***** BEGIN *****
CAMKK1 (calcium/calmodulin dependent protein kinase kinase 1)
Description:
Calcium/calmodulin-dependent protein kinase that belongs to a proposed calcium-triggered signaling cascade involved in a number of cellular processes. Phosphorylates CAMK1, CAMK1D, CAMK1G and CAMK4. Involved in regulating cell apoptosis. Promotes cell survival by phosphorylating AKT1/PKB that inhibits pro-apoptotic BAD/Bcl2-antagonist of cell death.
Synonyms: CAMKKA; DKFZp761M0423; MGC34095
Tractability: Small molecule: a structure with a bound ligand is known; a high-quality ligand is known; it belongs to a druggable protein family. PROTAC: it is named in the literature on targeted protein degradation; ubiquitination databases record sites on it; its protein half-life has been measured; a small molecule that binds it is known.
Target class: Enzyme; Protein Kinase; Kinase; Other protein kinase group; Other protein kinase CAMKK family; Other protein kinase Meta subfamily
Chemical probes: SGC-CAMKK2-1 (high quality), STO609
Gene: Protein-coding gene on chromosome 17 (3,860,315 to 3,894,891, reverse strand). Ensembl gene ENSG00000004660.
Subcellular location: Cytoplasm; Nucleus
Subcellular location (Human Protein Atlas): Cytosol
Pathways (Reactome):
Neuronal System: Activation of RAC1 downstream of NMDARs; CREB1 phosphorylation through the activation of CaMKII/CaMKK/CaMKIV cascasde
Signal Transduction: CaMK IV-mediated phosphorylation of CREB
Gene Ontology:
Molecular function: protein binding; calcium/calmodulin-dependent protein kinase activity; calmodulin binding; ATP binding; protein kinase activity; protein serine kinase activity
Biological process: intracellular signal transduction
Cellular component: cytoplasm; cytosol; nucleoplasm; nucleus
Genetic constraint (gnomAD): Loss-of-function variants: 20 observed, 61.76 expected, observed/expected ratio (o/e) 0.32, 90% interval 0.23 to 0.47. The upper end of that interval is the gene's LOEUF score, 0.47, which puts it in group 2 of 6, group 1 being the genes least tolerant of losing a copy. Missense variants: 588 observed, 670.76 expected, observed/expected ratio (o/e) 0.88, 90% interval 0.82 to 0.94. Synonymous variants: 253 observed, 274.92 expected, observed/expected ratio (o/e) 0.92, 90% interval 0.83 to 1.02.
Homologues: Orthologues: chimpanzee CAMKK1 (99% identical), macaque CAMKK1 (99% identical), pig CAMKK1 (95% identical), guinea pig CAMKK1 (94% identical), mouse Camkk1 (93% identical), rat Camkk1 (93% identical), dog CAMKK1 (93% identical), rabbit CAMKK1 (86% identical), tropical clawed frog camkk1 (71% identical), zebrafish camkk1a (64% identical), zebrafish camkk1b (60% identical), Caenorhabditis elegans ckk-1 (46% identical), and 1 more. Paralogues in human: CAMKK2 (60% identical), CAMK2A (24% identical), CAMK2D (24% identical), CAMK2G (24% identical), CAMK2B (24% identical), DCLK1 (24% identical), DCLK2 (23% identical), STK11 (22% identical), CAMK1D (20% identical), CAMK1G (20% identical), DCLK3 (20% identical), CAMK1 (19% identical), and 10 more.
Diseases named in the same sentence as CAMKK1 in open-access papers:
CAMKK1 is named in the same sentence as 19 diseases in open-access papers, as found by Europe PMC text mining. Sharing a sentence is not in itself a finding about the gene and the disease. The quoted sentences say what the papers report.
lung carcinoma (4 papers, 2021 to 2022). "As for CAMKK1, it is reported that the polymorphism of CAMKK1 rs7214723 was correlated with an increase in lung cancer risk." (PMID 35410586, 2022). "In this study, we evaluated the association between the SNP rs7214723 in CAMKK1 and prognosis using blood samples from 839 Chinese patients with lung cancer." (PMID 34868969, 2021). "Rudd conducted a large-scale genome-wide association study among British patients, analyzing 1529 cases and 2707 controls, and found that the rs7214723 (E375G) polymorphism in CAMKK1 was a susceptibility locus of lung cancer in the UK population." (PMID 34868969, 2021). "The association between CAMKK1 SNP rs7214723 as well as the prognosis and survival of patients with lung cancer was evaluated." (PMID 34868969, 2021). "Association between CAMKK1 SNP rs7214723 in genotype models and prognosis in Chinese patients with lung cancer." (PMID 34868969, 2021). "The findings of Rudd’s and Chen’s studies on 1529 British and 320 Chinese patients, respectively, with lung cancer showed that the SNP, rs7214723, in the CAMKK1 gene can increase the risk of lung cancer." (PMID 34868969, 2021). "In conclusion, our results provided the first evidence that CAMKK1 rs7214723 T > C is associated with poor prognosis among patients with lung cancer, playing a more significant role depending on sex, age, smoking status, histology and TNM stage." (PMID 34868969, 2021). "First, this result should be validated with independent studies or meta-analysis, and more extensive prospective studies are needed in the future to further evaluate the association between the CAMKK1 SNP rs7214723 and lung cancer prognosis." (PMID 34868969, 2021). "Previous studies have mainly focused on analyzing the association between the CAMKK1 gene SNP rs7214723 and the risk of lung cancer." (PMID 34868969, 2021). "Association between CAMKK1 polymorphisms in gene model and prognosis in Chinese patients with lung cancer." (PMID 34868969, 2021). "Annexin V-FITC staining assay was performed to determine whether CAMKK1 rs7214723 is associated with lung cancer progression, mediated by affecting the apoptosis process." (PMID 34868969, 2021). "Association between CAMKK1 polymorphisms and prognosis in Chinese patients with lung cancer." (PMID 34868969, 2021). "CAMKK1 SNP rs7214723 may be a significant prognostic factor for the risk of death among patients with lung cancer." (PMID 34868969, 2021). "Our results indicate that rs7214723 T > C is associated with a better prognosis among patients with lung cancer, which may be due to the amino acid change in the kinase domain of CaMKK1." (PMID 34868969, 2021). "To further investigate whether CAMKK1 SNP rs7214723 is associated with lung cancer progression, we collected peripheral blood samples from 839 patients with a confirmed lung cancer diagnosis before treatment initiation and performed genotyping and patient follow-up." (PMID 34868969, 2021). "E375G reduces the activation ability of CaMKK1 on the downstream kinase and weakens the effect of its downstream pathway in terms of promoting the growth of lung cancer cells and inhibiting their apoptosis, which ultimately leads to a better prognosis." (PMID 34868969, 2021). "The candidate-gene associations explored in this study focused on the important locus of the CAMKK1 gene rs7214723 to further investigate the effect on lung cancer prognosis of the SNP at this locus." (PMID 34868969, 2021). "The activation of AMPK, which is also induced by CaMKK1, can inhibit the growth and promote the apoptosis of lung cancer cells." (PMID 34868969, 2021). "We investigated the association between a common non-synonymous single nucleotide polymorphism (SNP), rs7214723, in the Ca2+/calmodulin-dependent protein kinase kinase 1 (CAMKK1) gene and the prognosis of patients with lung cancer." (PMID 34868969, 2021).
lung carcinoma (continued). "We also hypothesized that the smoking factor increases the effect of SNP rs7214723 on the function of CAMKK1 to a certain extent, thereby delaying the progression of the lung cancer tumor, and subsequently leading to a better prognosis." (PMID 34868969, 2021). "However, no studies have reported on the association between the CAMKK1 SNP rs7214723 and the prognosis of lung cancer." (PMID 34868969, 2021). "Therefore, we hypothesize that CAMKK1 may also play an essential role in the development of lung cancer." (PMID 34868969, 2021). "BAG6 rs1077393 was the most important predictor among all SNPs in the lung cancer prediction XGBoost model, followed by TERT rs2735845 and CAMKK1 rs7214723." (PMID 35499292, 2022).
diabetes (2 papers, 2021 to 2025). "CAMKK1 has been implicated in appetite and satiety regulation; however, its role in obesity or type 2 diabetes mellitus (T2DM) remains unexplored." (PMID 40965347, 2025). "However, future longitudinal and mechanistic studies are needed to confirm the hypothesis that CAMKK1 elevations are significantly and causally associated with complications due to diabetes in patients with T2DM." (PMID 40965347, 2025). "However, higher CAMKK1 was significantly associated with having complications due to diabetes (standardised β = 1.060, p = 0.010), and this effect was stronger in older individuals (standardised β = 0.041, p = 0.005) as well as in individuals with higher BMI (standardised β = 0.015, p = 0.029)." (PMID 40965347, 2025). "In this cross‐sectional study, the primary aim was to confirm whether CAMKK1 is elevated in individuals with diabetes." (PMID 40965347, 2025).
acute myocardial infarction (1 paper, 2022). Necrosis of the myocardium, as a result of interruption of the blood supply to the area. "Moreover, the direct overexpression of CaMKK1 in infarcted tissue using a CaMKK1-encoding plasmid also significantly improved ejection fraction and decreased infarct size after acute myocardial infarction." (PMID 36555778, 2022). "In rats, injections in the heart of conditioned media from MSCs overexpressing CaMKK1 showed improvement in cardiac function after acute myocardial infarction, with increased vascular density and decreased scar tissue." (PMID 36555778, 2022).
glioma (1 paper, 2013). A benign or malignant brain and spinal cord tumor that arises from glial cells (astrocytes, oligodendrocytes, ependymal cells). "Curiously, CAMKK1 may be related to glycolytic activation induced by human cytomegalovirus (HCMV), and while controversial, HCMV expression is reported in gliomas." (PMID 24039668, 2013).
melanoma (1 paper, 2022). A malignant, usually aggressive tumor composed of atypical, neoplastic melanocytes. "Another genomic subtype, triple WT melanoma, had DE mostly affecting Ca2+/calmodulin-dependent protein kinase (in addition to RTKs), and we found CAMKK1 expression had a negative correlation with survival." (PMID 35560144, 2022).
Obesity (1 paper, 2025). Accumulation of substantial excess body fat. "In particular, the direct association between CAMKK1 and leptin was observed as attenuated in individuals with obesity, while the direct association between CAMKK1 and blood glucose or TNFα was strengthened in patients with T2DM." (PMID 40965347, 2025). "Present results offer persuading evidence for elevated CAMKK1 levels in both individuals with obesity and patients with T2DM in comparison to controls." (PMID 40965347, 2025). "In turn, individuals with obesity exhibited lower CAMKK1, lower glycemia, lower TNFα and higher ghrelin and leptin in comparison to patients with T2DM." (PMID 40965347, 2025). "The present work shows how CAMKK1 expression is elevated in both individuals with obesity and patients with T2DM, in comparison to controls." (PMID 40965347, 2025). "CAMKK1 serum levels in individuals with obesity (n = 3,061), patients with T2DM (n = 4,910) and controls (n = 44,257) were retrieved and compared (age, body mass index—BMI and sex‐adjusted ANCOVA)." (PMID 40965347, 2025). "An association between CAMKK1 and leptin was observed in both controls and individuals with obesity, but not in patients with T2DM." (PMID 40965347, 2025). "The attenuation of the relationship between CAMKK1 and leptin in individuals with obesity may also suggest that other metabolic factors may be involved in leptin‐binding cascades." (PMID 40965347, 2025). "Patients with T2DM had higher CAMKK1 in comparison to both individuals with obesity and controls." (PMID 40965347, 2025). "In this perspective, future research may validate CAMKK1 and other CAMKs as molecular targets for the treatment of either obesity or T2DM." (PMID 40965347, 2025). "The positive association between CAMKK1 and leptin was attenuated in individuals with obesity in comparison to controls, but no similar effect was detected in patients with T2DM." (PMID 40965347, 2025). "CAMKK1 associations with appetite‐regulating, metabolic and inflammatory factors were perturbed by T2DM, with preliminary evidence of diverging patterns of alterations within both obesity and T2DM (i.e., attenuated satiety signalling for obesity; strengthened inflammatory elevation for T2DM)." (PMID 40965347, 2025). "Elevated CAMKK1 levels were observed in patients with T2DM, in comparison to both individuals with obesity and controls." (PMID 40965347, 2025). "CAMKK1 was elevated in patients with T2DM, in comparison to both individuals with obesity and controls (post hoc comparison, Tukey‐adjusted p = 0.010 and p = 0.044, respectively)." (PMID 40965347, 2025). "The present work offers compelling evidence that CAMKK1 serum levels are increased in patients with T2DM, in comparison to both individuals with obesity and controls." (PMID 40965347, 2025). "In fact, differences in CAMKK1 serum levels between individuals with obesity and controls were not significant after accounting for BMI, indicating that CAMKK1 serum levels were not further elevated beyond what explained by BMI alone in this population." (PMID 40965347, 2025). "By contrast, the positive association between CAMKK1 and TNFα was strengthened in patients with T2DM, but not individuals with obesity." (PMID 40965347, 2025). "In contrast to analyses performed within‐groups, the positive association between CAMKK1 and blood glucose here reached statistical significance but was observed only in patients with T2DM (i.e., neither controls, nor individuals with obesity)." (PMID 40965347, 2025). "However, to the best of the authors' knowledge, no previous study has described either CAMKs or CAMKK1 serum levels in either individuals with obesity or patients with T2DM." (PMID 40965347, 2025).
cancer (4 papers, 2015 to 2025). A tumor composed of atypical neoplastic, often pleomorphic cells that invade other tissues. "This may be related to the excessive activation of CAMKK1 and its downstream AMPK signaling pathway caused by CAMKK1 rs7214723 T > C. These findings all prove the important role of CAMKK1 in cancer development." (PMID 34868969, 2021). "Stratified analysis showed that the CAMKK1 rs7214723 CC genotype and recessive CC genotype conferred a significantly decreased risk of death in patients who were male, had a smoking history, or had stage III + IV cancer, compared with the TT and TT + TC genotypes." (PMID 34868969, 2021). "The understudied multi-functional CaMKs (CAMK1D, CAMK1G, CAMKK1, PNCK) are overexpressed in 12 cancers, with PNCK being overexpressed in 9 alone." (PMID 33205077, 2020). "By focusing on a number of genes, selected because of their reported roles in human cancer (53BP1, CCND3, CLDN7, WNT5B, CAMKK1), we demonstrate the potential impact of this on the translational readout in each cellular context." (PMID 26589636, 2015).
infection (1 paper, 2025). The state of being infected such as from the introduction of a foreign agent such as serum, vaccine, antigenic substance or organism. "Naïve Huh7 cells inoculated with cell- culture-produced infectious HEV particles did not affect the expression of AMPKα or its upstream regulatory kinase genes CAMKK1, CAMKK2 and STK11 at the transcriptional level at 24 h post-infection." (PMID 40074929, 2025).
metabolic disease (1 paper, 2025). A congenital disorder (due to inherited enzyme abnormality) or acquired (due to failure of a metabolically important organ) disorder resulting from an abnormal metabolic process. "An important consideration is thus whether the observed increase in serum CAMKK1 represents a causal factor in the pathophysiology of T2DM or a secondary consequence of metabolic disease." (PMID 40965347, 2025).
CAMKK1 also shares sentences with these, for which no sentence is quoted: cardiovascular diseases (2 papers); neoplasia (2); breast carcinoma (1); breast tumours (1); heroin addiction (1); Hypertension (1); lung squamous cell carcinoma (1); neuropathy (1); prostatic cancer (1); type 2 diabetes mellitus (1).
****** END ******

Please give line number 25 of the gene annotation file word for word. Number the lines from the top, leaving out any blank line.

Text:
acute myocardial infarction (1 paper, 2022). Necrosis of the myocardium, as a result of interruption of the blood supply to the area. "Moreover, the direct overexpression of CaMKK1 in infarcted tissue using a CaMKK1-encoding plasmid also significantly improved ejection fraction and decreased infarct size after acute myocardial infarction." (PMID 36555778, 2022). "In rats, injections in the heart of conditioned media from MSCs overexpressing CaMKK1 showed improvement in cardiac function after acute myocardial infarction, with increased vascular density and decreased scar tissue." (PMID 36555778, 2022).